Rupee, Nifty, Sensex keep going south

Rupee, Nifty, Sensex keep going south

Mumbai: The rupee touched its all-time low against the dollar on Thursday, as foreign institutional investors, or FIIs, continued pulling out of India and other emerging markets.

The currency closed at 50.15/16 to a dollar, somewhat better than the intraday low of 50.60, as India’s state-owned banks started selling dollars on behalf of the Reserve Bank of India (RBI) to prevent the rupee from falling even more.

In 2008, the rupee has now lost about 22% against the dollar and, according to foreign exchange dealers, it is unlikely this downtrend will reverse until FIIs start buying Indian stocks and sentiments in equity market become less bearish.

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Meanwhile, the Sensex, India’s bellwether equity index of the Bombay Stock Exchange, dropped 3.68% to below 8,500 levels on Thursday, as indices across Asia fell sharply, on Wednesday’s 5% fall in the Dow Jones Industrial Average on the New York Stock Exchange. The DJIA was trading 149 points, or 1.9%, down at 7,848.02 at 8.45pm India time on Thursday.

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In the last seven trading sessions, the Sensex has fallen 19.8% or 2,085.15 points, to 8,451.01. Since January, the index has now lost 58.3%.

The National Stock Exchange’s broader 50-stock Nifty index fell 3.1% to 2,500 levels on Thursday. Most major Asian market indices were down significantly. Japan’s Nikkei was down about 7% and Hong Kong’s Hang Seng index dropped 4%. European markets also were trading sharply lower on Thursday.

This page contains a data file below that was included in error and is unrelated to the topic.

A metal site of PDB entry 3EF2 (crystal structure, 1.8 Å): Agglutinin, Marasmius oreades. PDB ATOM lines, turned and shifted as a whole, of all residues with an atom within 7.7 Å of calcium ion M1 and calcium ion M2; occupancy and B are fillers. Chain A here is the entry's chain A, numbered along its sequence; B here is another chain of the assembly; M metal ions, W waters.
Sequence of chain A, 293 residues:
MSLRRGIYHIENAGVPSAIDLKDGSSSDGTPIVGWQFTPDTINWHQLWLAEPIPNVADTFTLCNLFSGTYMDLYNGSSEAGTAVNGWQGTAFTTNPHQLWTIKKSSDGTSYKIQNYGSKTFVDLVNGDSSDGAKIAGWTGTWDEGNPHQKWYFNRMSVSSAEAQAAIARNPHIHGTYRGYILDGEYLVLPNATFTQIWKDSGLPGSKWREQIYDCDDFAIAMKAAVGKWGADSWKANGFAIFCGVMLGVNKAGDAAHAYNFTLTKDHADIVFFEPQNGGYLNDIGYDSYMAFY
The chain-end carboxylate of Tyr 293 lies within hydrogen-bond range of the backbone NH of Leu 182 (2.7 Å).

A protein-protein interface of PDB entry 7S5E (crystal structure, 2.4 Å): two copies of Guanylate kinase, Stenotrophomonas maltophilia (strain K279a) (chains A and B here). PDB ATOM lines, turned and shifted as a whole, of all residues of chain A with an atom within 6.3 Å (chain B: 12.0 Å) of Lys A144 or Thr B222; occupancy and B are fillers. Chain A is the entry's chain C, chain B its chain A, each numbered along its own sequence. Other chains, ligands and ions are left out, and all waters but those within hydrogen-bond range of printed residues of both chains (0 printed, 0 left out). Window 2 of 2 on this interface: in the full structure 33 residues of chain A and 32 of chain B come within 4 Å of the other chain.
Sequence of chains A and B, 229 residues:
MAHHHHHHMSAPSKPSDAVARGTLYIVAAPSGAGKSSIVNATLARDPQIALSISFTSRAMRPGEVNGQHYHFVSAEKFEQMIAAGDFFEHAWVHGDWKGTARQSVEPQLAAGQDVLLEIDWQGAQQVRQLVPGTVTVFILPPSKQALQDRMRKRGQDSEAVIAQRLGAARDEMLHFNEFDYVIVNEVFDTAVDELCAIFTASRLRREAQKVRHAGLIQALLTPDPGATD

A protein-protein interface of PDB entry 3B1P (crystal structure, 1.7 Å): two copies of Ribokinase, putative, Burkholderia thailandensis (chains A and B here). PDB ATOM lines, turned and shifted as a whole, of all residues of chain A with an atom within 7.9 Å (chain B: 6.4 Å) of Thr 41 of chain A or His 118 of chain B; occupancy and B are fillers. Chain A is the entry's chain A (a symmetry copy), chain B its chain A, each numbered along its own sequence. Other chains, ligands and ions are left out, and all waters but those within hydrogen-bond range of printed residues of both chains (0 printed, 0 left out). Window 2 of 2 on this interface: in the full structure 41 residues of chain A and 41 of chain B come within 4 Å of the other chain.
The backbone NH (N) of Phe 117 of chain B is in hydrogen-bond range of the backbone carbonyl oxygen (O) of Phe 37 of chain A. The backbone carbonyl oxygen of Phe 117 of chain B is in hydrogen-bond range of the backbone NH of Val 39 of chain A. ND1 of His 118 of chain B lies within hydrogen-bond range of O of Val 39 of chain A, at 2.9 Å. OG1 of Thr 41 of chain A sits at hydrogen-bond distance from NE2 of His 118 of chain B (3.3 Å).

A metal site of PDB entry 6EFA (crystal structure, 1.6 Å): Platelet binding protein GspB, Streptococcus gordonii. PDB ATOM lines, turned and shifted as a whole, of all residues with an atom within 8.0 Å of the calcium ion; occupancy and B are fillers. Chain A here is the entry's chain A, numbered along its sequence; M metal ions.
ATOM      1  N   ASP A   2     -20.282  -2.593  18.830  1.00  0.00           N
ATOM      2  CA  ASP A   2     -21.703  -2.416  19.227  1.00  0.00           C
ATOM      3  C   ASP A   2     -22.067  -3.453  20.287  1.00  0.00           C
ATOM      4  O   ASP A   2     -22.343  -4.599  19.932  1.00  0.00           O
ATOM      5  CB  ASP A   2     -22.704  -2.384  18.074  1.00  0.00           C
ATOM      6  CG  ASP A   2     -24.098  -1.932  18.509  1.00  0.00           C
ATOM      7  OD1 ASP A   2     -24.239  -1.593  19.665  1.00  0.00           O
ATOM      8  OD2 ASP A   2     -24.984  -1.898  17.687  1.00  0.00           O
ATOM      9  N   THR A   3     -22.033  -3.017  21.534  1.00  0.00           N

“There is no doubt that there is a debt deflation bust at work in America. The issue which macro traders will be increasingly focusing on is the risk that the American economy can fall into an outright price deflation," said Christopher Wood, chief strategist at foreign brokerage CLSA Asia Pacific Markets, in his Thursday report. “If there is more forced deleveraging to come in the hedge fund space, it is most likely to stem from the opaque world of credit hedge funds," Wood said.

Merrill Lynch’s Asia strategist Mark Mathews, in his report on Wednesday titled Big Foreign Selling of Asia, noted that India has witnessed net foreign fund outflow in 13 of the last 14 weeks. A $13 billion net outflow from India this year is the third highest in Asia.

Market mood: People look at a large screen displaying the Sensex on the facade of the Bombay Stock Exchange building in Mumbai. The Sensex fell 3.7% on Thursday to its lowest close in at least three years. Reuters

Apart from the Japanese yen, all 10 actively traded currencies in Asia fell against the dollar on Thursday as investors rushed to buy dollars to park their money in US treasury bills, supposedly the safest asset class in the world.

The Indonesian rupiah fell to its lowest since August 1998, amid an Asian financial crisis, and South Korean won, the worst performer among all Asian currencies, extended its fall to 37% this year.